Let’s get this one out of the way. Every marriage isn’t perfect, there are flaws, and when those become too much to bear, people separate. The legal fees incurred during the divorce proceedings are yet another problem especially for the ordinary couple. With a prenup in hand, everything is there in writing. Hence, if you own a lot of real estate or run a successful business and divorce rears its ugly head, you will be glad that you and your partner signed a prenup.
2. Prenups are Only Valuable if the Relationship Ends
Business-minded folks who regularly invest in property could benefit from a prenup in many ways. First, the majority of the estate will stay with you. Second, your partner won’t be able to cut you out of your own property. Third, your children from a previous marriage (if you have any) can remain financially secured.
3. Prenups Send Negative Signals to Your Partner
You may have a lot of money saved, while your partner might not. So, why take a chance with losing half of it if the marriage crumbles. You don’t have to spring the prenup on them, but get them to gradually agree by stating some facts. Remember that signing a prenup isn’t forecasting the end of the marriage, it is merely clarifying the rights of the parties concerning property and support issues.
4. Prenups Won’t Uphold in Court
This can occasionally be true is the legal requirements of such agreements in your state have not been met. For example, California law requires that the parties have their own independent attorneys to draft, review, and counsel them concerning such agreements. Also, the party who is presented with such agreement must have had at least 7 days from presentment of it before signing it. A prenuptial agreement presented the day before the wedding is simply not going to be enforceable in California. A prenuptial agreement drafted with the assistance of an attorney who understands the legal requirements is much more likely to be upheld in court. Prenups aren’t Expensive
The bottom line is that divorce costs more than getting a prenuptial agreement. Getting a prenuptial agreement isn’t expensive and in the future can save you from a lot of trouble, because it is a one-time cost that’s sure to save you a lot of money if your marriage ends.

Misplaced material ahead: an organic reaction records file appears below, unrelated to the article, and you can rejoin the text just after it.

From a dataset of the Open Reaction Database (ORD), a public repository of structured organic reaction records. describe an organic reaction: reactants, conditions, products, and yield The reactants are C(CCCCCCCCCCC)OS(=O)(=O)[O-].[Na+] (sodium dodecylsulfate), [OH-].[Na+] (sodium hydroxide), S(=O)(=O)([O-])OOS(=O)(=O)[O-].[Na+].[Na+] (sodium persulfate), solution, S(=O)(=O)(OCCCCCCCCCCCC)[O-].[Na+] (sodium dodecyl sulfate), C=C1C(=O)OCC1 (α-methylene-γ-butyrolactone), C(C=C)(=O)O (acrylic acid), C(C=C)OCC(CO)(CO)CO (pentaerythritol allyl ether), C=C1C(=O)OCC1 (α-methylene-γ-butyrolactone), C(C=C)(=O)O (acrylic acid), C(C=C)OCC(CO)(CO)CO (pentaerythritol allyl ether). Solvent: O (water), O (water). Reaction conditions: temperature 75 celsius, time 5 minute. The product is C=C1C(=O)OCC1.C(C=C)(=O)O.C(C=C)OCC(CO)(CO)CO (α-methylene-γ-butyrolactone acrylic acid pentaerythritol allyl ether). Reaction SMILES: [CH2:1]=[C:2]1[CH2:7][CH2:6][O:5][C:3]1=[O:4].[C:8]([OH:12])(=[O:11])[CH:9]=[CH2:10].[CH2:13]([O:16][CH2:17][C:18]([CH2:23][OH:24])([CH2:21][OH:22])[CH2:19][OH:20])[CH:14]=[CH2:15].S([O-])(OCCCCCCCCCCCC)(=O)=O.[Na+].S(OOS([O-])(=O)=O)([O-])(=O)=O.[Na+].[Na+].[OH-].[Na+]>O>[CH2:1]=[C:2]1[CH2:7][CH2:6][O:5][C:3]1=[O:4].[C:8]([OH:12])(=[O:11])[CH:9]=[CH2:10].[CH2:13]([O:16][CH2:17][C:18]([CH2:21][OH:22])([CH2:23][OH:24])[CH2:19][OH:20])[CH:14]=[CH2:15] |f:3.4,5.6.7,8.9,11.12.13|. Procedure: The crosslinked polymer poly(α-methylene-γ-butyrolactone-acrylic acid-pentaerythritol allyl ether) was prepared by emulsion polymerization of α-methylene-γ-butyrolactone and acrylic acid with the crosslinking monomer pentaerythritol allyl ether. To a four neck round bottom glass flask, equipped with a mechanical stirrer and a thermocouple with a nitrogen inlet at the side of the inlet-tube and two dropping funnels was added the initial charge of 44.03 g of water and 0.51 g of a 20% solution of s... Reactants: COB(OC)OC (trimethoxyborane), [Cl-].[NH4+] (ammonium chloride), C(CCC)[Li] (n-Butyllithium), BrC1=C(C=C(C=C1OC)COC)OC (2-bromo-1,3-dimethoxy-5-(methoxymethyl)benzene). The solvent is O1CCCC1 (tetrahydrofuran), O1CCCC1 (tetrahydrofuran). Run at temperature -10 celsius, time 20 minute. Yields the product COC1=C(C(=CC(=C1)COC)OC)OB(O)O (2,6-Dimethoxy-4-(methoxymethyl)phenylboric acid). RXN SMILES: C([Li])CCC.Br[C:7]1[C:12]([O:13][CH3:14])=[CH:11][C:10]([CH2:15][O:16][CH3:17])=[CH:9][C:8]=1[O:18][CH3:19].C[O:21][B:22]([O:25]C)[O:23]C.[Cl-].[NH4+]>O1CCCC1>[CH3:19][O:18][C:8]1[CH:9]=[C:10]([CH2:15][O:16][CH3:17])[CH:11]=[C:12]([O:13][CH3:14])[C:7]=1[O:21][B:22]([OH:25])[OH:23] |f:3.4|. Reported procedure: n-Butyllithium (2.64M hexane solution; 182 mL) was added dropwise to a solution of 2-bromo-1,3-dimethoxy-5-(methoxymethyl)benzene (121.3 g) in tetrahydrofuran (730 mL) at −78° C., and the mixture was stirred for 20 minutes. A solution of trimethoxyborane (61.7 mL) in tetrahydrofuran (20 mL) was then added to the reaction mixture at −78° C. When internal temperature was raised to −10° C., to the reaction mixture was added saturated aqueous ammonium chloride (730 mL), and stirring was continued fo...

Posted by: Gerald A. Maggio, Esq.
Couples in the process of getting divorced have to deal with a multitude of issues, with financial assets being one of them. The dispute over financial assets, apart from the custody of children, is the main reason why finalizing the end of a marriage takes a long time. Although no one likes the idea of a divorce, a newly-engaged couple should get a prenuptial agreement drawn up before tying the knot.
“Why get a prenuptial agreement, because we are so in love?”
In the United States, at least 50% of marriages end up in divorce. Being optimistic about your impending nuptials is great, but the “if” factor of things not turning out as planned is there. Why not talk with your partner and come to a mutual and logical understanding of why you both should consider signing the prenuptial agreement. Here are reasons why couples should get a prenup:
- Wealthy Partner- if one partner is wealthier than the other one, insisting on a prenup is your right, as marriages can be unpredictable and it will give you the peace of mind that your significant other is not after your money.
- Big Earner- You both work, but you earn more money than your partner. If the marriage collapses, one party would have to pay huge amounts in alimony. Signing a prenup can limit the amount of alimony a partner would have to pay.
- Second Marriage- If you remarry or have kids from your previous marriage, you want to ensure that, after your death, money is distributed evenly amongst all your immediate family members. Getting your partner to sign a prenup provides you with that assurance.
- Huge Debt- If you are being hitched to someone that you know has a huge debt or loan on their shoulders that they haven’t paid, you may want to persuade them to sign a prenuptial agreement. If you marry them without signing a prenup, you would be equal partners in paying the debt.
- Business Owner- If you are an owner of a successful business and you didn’t have your partner sign a prenup, the end of the marriage could mean that your partner could wind up owning a part of your business.
- Not Wealthy- A prenuptial agreement doesn’t just benefit the wealthy partner, but the partner not so well off can also benefit from it. In the instance that the marriage ends, a prenup signed before the marriage can protect the financially weaker partner, as the division of assets and spousal support were pre-determined.